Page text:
The Official Online RBS 6 Nations Store is open. The store has everything you need to get behind your team during the RBS 6 Nations, plus the store is now fully stocked with a much wider range of rugby merchandise.
Saturday’s third win completed the “Gat-trick” and should he conjure up another in Dublin a week on Saturday to seal the Triple Crown then all of Wales will be under his spell.
From the doom and gloom following the World Cup disaster, Wales are now one step from silverware and two steps from rugby heaven and the Grand Slam.
Even if a repeat of the 2005 clean sweep proves beyond them - Ireland at Croke Park and France at home is a tough end to the championship - Wales’ healthy points difference means the Six Nations title is very much in their own hands.
Whatever happens in Ireland, Wales will be playing for the title on the final weekend of the championship which, by his own admission, is not something Gatland could have expected when he took over a squad demoralised by their World Cup elimination.
“I am a little bit surprised,” said the New Zealander. “We wanted to make sure we won the two games at home against Scotland and Italy. We have done that and on the way we have got a win against England as well.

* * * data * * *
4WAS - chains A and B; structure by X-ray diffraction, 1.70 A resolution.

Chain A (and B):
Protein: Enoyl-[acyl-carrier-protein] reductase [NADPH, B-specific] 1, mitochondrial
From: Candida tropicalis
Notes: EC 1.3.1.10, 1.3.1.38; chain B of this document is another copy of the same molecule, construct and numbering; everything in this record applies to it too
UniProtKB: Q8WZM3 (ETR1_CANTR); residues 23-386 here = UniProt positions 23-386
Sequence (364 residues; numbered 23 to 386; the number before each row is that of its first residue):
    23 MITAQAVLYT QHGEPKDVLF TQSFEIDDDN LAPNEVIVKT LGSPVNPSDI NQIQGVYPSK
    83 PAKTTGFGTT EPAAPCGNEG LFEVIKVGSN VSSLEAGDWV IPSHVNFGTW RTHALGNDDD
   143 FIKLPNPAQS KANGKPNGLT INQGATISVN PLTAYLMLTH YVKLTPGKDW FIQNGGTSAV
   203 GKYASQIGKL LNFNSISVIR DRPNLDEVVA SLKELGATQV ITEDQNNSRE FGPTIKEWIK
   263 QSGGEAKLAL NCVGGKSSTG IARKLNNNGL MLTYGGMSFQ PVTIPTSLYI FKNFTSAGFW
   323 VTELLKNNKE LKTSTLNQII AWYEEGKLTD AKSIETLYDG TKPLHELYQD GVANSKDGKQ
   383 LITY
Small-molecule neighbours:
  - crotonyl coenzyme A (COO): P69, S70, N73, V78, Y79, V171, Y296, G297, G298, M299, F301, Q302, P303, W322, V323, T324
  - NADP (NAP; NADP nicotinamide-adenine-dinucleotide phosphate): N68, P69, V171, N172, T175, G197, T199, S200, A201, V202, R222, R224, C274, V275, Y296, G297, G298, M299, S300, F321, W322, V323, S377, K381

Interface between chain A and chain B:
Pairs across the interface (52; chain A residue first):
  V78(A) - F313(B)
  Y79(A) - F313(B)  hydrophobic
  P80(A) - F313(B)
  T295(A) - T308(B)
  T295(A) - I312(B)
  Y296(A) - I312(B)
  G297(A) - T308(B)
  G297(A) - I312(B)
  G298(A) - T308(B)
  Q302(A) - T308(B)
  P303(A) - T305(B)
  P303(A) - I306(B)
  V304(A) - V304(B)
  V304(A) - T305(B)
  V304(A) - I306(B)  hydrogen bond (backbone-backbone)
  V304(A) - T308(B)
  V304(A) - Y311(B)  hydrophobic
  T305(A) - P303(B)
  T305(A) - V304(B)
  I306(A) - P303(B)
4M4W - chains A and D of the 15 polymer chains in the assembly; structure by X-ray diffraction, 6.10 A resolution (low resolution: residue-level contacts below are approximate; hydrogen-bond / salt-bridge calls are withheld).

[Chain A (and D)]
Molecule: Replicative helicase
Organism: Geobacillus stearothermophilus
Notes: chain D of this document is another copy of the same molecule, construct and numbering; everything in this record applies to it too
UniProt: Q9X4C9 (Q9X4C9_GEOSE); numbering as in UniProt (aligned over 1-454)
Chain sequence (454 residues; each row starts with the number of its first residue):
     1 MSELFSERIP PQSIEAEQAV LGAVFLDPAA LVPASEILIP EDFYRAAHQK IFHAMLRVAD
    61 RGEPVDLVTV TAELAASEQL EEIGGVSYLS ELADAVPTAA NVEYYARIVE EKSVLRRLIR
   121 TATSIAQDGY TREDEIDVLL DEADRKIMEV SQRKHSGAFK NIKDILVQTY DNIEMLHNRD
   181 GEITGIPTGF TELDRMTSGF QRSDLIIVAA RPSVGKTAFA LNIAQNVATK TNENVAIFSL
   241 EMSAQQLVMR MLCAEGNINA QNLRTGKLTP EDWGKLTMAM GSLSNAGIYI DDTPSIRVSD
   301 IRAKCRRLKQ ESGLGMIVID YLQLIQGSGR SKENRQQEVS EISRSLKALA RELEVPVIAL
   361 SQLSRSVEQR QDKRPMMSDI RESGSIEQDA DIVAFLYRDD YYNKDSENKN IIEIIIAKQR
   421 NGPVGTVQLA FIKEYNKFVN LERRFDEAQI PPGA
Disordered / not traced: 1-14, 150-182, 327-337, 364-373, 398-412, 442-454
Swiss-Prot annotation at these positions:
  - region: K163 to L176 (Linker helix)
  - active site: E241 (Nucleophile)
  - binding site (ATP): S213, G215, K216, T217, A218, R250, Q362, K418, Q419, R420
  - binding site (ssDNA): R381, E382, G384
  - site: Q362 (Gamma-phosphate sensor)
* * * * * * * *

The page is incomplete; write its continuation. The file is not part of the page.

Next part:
“Going to Twickenham was all about the performance. The result was a massive bonus.
“We have an opportunity now to win the Triple Crown and set ourselves up for a championship too.
“We are in a nice position at the moment and things are in our control. Our destiny is in our own hands.”
Gatland has learned from experience the value of a healthy bank of points and Saturday’s plan was to win the game, and win the game well.
Wales were ruthless in the second-half, scoring 34 unanswered points and running in a total of five tries with Lee Byrne and Shane Williams claiming two apiece.
Tom Shanklin sparked the rout with an interception score just after the interval and fly-half Stephen Jones supplemented it all with 18 points from a faultless kicking display.
Between them, Jones and James Hook have not missed a kick at goal all tournament.
Wales have only conceded two tries in three games - from a cross-kick at Twickenham and a lineout error punished on Saturday by Martin Castrogiovanni - and their points difference of plus 61 is 40 better than Ireland, 46 more than France and 53 up on England.
“The second half became really important for us yesterday because this competition could come down to points different,” said Gatland.
“I experienced it twice with Ireland. Two years in a row we finished on the same points with the winners of the championship but didn’t win it because our points difference wasn’t as good as England one year and France another.”